Photo: Bloomberg Businessweek
EU leaders will finalise the terms of the Spanish bank bailout, Greeks will vote (again), and investors will bite their nails over Italy.Even with such excitement already brewing just two weeks into June, the rest of the month is expected to be no less eventful.
Get ready for a whirlwind ride through EU politics and finance.
Italy will auction off medium- to long-term bonds. Investor sentiment in this bond auction will provide insight into the depth of investor concerns about stress on Italian banks in the wake of the Spanish bank bailout.
On the most highly anticipated date in Europe right now, Greeks will turn out to the polls for a second shot at politicians who can form their government. Support for the anti-bailout SYRIZA has grown despite allegations from other EU leaders--led by German Chancellor Angela Merkel--that Greece's vote will be a referendum on the euro. SYRIZA's Alexis Tsipras argues that EU leaders are bluffing, and demands that they relax austerity requirements for the struggling country.
June 17 also marks the second round of the French parliamentary elections. The first round of elections on June 10 hinted that recently elected French President Francois Hollande's Socialist Party would win the parliament, which would give them the smooth sailing to pass potentially controversial policies. If not, the parliament could face difficult in rapidly passing contentious proposals related to the euro crisis.
Only candidates that did not receive a clear majority of the votes in their district will proceed to this second round.
G20 leaders will meet in Los Cabos, Mexico, for their seventh meeting, and threats to global growth stemming primarily from Europe are likely to be at the top of their agenda.
We are likely to hear more rumours about aid from international countries for the region. Otherwise, the issues EU leaders will talk about will likely depend on the progress of a Spanish bank bailout plan and the
European finance ministers and Jean-Claude Juncker--the Eurogroup--will meet in Luxembourg to discuss the terms of the Spanish bailout and the fallout of the Greek elections. This meeting will set the tone for a summit of EU leaders later in the month.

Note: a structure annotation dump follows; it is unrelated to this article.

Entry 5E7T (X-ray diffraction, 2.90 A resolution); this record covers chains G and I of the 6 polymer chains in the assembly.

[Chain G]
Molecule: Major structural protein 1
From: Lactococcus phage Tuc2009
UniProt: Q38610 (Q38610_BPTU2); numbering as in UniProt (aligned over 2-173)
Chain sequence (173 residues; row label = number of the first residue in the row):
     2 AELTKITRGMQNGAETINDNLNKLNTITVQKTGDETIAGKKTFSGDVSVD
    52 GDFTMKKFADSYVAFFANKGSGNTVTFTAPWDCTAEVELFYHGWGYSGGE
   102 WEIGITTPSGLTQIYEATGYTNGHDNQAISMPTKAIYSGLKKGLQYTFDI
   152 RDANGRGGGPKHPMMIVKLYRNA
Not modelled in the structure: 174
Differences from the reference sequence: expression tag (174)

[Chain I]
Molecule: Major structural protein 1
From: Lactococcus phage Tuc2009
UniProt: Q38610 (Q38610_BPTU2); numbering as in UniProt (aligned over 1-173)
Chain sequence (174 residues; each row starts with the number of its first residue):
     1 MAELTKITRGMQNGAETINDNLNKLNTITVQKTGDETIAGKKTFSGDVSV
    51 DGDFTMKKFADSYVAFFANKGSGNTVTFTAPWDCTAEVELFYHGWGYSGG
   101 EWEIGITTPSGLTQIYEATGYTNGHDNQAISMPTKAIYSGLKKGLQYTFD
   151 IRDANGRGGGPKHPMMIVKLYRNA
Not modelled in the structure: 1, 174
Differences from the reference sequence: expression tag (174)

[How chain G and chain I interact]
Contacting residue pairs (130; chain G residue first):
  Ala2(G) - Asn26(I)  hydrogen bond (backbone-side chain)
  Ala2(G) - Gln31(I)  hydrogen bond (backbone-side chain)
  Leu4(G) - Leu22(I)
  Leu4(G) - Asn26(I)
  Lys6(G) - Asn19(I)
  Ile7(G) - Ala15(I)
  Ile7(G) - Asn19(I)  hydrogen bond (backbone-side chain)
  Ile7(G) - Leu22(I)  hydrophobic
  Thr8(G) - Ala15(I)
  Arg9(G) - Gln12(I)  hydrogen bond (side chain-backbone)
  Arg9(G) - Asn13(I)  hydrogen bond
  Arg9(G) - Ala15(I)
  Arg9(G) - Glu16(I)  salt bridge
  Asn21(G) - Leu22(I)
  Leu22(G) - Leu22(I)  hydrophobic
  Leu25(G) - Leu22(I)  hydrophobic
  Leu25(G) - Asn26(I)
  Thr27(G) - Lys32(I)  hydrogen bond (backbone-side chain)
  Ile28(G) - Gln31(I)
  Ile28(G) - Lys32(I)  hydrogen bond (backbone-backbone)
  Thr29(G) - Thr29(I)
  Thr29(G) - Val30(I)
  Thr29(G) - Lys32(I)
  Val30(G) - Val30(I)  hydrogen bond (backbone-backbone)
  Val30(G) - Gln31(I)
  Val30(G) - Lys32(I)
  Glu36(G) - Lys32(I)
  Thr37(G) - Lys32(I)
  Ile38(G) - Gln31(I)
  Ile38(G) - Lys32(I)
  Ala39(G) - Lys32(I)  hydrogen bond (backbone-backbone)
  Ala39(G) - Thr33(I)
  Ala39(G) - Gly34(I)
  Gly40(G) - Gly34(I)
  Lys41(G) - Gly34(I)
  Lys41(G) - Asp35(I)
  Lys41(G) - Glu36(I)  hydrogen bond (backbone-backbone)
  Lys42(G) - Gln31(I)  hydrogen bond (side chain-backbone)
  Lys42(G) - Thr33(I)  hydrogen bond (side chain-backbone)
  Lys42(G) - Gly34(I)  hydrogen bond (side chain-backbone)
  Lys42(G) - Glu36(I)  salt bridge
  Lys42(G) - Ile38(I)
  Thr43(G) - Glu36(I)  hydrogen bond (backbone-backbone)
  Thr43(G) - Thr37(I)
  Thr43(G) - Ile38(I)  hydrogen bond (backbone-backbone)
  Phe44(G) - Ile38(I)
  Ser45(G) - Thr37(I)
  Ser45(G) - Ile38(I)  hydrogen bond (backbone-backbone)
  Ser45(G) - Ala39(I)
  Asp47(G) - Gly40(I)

Finance ministers from all 27 European Union countries will meet in Luxembourg, a follow-up to a meeting of euro area finance ministers the day before.
Spain will issue long-term debt--or 'obligaciones'--in the midst of discussions about its bank bailout plan. The auction will serve as an important indicator of the depth of concern about the Spanish government in the wake of the bailout plan. If yields rise significantly or the auction fails, it mark an end to Spain's ability to access the markets for funding. A mediocre or good auction would bring investors a sigh of relief.
Italian PM Mario Monti, French President Francois Hollande, German Chancellor Angela Merkel, and Spanish PM Mariano Rajoy will meet in Rome ahead of an EU summit the following weekend. Their talks will foreshadow the issues that will be discussed and the compromises that will be made.
The Spanish bank bailout and fallout from the Greek elections are likely to be the two most pressing problems they'll address, but we could also hear the first details about fiscal integration.
EU leaders will gather in Brussels in their latest summit, with the stated aim of fostering fiscal integration within the euro area. This discussion will likely produce clashes between the austere German leadership and the more pragmatic Monti, Rajoy, and Hollande. While we could see the faint outline of an integration plan come nearer--a European Redemption Fund looks the most promising--without a severe increase in market pressure between now and the summit, we're unlikely to see any swift or groundbreaking changes.
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